Gulf Defence Spending Unaffected by Volatile Oil Prices
5; 4;3; 6; 1;5; 2; 3; 4; 9; 5; 4;3; 1;5;3; 5; 4;2; 4;¡0;0;¡0; 4; 5; ¡0;8;1;9;5; 6;1;7;3;5;5; 5; 4;6;8;5; 8; 4; 5; 4; 5;8;1;5;0;1;7;
Source: 5th International Defence Exhibition & Conference. Abu Dhabi, United Arab Emirates, March 18-22, 2001.
Abu Dhabi, U.A.E. -- March 19, 2001 -- Gulf Arab states are pressing ahead with the plans they launched after the second Gulf war to bolster their defence capabilities to ensure their safety and protect their economic achievements, according to military analysts.
Unstable oil prices over the past few years have had no impact on such plans, as allocations for defence and security in the six-nation Gulf Cooperation Council (GCC) have remained almost unchanged.
" I have not detected any significant change in armament plans in the GCC countries or their financial allocations for security," a Western military expert said at IDEX.
"A clear evidence is that such allocations in 1998 were almost the same as those in the previous year although the oil revenues of the Gulf States plummeted to one of their lowest levels during that year."
Figures by the London-based Institute of International Strategic Studies showed the six GCC nations, which joined each other in an economic and political alliance in 1981, spent around 30 billion dollars in 1998 on defence and security, almost equivalent to military allocations during the previous year of the ensuing two years.
Such allocations remained high in 1998 although oil prices dived to nearly 12 dollars, one of their lowest levels in 20 years.
The decline slashed the earnings of the GCC countries to nearly 55 billion dollars in 1998 compared with more than 70 billion dollars in 1997 and 85 billion dollars in 1999.
The earnings in 2000 climbed to their highest level since the end of the oil boom in early 1980s as they exceeded 145 billion dollars at an average oil price of 27 dollars for Brent crude. They are expected to remain above 100 billion dollars this year as oil prices are projected to average around 22 dollars.
" Budget experiences in the GCC have shown any decline in oil revenues affect mostly development projects and other civilian expenditure, as far as I know, these countries give top priority to their security after bitter experiences with Iran and Iraq," one expert said.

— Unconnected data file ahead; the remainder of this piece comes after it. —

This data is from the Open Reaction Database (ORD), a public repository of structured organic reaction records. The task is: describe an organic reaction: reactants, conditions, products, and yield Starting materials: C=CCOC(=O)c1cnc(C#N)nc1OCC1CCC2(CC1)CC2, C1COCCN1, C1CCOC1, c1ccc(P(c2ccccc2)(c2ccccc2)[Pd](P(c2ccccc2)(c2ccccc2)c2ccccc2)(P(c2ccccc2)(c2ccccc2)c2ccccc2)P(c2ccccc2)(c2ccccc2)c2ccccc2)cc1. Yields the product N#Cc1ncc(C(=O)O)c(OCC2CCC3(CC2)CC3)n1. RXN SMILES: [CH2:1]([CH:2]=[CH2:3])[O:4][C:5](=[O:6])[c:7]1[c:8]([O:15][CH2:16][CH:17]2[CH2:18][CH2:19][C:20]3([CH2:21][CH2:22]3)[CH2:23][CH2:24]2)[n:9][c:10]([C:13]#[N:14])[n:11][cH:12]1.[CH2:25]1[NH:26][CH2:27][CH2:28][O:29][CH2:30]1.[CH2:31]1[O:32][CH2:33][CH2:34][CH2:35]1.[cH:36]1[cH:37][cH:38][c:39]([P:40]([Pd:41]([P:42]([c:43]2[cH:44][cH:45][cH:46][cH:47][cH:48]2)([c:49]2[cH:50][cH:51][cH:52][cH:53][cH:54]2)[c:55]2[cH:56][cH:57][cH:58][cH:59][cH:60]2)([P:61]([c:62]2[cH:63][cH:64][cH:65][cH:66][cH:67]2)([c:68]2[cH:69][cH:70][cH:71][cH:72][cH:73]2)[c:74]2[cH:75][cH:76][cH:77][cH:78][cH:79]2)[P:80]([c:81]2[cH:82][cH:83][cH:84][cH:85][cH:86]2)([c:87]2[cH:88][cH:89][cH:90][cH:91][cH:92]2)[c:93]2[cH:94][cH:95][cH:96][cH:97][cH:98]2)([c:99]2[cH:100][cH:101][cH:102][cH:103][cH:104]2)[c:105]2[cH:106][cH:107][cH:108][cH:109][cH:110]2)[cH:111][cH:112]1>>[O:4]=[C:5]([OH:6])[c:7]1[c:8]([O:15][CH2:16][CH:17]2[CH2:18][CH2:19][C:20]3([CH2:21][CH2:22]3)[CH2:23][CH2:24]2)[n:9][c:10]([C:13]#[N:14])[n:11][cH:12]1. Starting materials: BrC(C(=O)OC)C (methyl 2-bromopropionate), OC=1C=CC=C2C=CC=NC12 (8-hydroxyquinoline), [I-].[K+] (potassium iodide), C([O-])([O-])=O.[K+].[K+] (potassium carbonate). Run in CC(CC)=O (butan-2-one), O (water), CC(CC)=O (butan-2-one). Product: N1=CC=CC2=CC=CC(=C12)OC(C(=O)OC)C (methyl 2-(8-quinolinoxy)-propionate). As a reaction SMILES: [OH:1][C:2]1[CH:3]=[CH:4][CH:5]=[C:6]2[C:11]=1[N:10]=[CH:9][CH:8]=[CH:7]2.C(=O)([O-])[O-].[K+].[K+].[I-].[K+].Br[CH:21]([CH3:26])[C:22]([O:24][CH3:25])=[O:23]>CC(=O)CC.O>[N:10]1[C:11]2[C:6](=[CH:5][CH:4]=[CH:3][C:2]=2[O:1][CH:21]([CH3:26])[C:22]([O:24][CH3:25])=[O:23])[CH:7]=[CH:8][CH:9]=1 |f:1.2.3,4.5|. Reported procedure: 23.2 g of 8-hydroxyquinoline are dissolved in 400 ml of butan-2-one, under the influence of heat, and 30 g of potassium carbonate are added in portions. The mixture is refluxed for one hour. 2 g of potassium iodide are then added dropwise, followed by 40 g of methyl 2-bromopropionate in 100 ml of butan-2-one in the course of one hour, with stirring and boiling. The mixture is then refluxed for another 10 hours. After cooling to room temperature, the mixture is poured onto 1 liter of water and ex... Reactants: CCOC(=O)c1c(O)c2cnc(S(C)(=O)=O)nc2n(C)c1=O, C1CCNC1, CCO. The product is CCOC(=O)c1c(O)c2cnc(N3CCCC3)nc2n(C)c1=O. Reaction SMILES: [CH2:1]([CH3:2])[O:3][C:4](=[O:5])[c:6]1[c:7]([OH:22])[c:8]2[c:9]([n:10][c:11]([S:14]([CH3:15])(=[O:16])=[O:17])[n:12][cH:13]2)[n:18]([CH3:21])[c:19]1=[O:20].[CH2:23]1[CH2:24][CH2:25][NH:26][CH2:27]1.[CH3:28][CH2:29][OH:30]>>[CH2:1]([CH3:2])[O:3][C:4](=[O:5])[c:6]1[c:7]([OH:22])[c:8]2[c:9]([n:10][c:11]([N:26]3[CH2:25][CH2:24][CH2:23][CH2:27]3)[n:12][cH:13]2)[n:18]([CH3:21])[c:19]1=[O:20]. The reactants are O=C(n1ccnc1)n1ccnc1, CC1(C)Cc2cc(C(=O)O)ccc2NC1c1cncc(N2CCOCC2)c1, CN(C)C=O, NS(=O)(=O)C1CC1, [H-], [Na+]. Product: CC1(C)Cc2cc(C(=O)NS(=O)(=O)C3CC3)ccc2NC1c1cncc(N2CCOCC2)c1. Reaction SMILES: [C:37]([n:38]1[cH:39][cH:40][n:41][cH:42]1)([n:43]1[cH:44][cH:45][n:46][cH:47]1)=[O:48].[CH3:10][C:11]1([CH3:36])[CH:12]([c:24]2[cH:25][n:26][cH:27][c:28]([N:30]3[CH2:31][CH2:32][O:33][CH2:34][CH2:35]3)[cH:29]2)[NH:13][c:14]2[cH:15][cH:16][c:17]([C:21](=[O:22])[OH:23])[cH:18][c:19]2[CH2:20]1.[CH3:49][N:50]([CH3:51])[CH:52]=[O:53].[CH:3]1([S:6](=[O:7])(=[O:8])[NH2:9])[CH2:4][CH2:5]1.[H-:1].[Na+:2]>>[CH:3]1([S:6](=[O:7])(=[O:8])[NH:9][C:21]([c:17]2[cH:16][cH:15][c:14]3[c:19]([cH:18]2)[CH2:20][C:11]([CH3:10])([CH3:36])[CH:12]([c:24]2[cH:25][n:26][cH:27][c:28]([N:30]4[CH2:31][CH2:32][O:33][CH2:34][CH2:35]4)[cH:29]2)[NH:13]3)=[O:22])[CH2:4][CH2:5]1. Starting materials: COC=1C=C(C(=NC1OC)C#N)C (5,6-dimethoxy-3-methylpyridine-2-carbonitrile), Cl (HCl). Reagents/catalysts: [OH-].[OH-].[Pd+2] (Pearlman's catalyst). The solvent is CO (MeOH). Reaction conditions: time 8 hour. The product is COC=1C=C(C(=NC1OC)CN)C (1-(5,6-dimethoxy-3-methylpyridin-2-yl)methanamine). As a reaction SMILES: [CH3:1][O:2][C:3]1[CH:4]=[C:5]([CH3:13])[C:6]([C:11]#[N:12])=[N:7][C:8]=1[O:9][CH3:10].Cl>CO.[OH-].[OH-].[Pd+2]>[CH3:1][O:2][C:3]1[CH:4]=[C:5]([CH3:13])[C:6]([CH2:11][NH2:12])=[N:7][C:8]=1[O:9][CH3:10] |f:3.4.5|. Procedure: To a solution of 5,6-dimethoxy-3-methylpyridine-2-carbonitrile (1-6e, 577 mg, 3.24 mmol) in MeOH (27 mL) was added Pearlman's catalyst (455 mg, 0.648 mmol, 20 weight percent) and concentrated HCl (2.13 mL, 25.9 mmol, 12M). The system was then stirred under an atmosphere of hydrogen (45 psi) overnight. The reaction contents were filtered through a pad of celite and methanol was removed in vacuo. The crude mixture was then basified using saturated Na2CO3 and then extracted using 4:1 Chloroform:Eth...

Figures published by the Middle East Economic Digest (MEED) showed Saudi Arabia, by the far the biggest GCC country, has remained the top defence spender in the region.
Last year it earmarked over 20 billion dollars to defence and security and the allocations were almost equivalent to those in previous years.
In terms of the gross domestic product, GCC states of the UAE, Saudi Arabia, Bahrain, Qatar, Kuwait and Oman have emerged as among the top defence spenders with such expenditure accounting for more than 10 percent of their GDP.
" In the past three years, defence and security allocations by the GCC amounted to more than a quarter of their total expenditure
this shows their concern about beefing up their defence capability," an expert said.
The plans by the GCC to reinforce their defences focus on the import of advanced weapons including aircraft, tanks, missiles and frigates to make up for a troop shortage as they have a relatively low population compared with their giant neighbours Iraq and Iran.
Such plans are a main theme at a defence forum being held on the sidelines of IDEX 2001 that includes the latest in weapon technology.
But organizers of one of the biggest defence shows in the world have stressed that the issues to be tackled at the conference would by no means considered as formal strategies for the countries of the region.
Just before he opened the exhibition yesterday, crown prince of Abu Dhabi and deputy supreme commander of the UAE armed forces his highness sheikh Khalifa bin Zayed AL Nahyan made clear that the armament plans of the UAE are not directed against any party but are designed to protect "our achievements and ensure our security".
" It is the right of every country to reinforce its defence capability, announced Sultan Al Suweidi, director of the General Exhibition Corporation, which is organizing the five-day IDEX.
"Weapons are made for self-defence not for offensive actions
the problem is not with the use of the weapons but with the abuse of weapons because this is against honour and ethical values."